For many years guitarists have been asking for a totally authentic replica of Brian May's legendary Red Special guitar. A very early attempt at this was by luthier John Birch, who famously built Brian a blonde/gold replica of the Red Special as a back-up. The guitar never worked for Brian, suffering from terrible tuning issues, and eventually was snapped during a frustrating solo spot at a Queen concert. The next attempt at a more authentic replica came in the early 1990s when Guild released the BM01. This was a more accurate version than the first run of Kahler loaded Guilds produced around 1984, in both construction and styling.Â But although the new Guild featured a more authentic tremolo and a chambered body, it still fell short of the fans' expectations, with a lack of attention to detail being betrayed by unauthentic features including a smaller neck, edge binding on the scratch plate and Seymour Duncan replica Tri-Sonic pickups.
Later came the release of first the Burns Special and then the BMG Special, so it seemed that a totally accurate production model was never going to be. Some individual luthiers built Red Special guitars with Brian's endorsement, including Greg Fryer, and Andrew Guyton. These builders offered exquisite totally accurate replicas that Brian himself played, but they were restricted to limited numbers, and would cost you as much as a small new car if you ordered one. So the fans turned to unofficial builders who offered a more authentic version of the Red Special at more sedate prices. One such luthier from Japan was Kazutaka Ijuin of KZ Guitars who was producing very accurate and beautifully built unofficial replicas. BM Guitars enlisted him and along with Greg Fryer they designed the original run of Supers, that were manufactured by KZ in Japan.
That Original Super was hugely successful with the fans, and Brian himself used one on tour. But the guitar was only available for a short period before production halted.
Fast-forward to 2015 and a new builder in the Czech Republic joined forces with BM Guitars, and the second edition Super became available. I had personally been talking to Barry Moorhouse at House Music (which looks after BMG) since the tail end of 2014 when I heard that the new Super was going into production. I had been using an original KZ/Fryer Super on the We Will Rock You German tour since 2012, and was very keen to see and hear how the new Super would stand up against the original Super. As you can imagine, I was keen to get the guitar into the pages of Guitar Interactive to give you a closer look and compare it to the original, along with the BM Special, which has its own review in this issue.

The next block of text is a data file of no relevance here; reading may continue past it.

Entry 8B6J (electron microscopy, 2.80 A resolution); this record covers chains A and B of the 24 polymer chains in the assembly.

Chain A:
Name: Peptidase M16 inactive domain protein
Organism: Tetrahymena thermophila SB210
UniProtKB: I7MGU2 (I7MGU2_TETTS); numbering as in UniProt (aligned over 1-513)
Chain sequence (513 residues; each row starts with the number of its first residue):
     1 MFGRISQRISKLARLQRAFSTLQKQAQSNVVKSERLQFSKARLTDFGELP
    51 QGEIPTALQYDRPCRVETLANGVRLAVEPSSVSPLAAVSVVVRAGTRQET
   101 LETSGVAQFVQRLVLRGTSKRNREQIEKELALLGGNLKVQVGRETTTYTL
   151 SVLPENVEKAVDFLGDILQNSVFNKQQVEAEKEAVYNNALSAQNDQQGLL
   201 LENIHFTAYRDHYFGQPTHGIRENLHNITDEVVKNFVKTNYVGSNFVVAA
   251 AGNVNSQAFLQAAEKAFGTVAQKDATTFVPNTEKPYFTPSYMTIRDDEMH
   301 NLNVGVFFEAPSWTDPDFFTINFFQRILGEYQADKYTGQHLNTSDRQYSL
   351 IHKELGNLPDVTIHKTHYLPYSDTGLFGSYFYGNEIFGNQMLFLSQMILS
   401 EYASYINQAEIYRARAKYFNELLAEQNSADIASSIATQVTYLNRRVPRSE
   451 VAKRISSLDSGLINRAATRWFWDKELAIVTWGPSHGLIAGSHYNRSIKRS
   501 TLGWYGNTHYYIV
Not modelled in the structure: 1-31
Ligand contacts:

Comparisons are never easy but I have been lucky enough to have played the original Red Special, built by Brian and his father, on numerous occasions and I have also played one of Brian's Fryer replicas. As well as this I have also borrowed Brian's green Guyton replica when I toured with Brian May and Kerry Ellis, so I have a pretty good idea of how all of them feel and play, which I've borne closely in mind while playing this latest Super.
To start with, visually the BMG Super is very authentic looking, with a more accurate red colour than the BMG Special boasts. For the real devotee, this shade is based on the red wood dye and layers of Rustin's Plastic Coating that Brian and his father had applied to the original. The scratch plate and tremolo are also pretty much the same as on the original. As with the BMG Special, there are few differences that make that make the guitar more cost effective, as you might expect. BM Guitars say the Super is meant to bridge the gap between the very affordable BM Special, and the exquisite and 'reassuringly expensive' Guyton.
Starting with the body, the Super is constructed from two-piece quarter sawn mahogany, with a two-piece quarter sawn, book matched mahogany top. The dimensions of the body are faithful to the original RS, with some slight modifications to the acoustic chambers and the control cavity. The body is coloured with an attractive antique cherry stain and features a white double edge binding.
The headstock and fingerboard radius are also faithful to the original Red Special, as is the neck profile, which is very chunky! The neck however is glued on, as opposed to the single large bolt on Brian's 'Old Lady'. BM Guitars has also opted for a clear lacquered ebony fretboard as opposed to painted oak on the original - a choice not many would argue with!
The guitar features 24 frets and a zero fret which are Dunlop 6130s, with a Graph Tech Black TUSQ-XL nut. The fingerboard features attractive mother of pearl face and side dot markers; Brian made his dot markers from shirt buttons from his mother's sewing box, saving the most colourful markers for the 24th fret! The headstock matches the exact dimensions and angle of Brian's 'Old Lady', which aids straight string pull for excellent tuning stability. The headstock houses six Gotoh Magnum Lock machine heads, three on each side. The headstock is decorated with a mother of pearl 'May Star'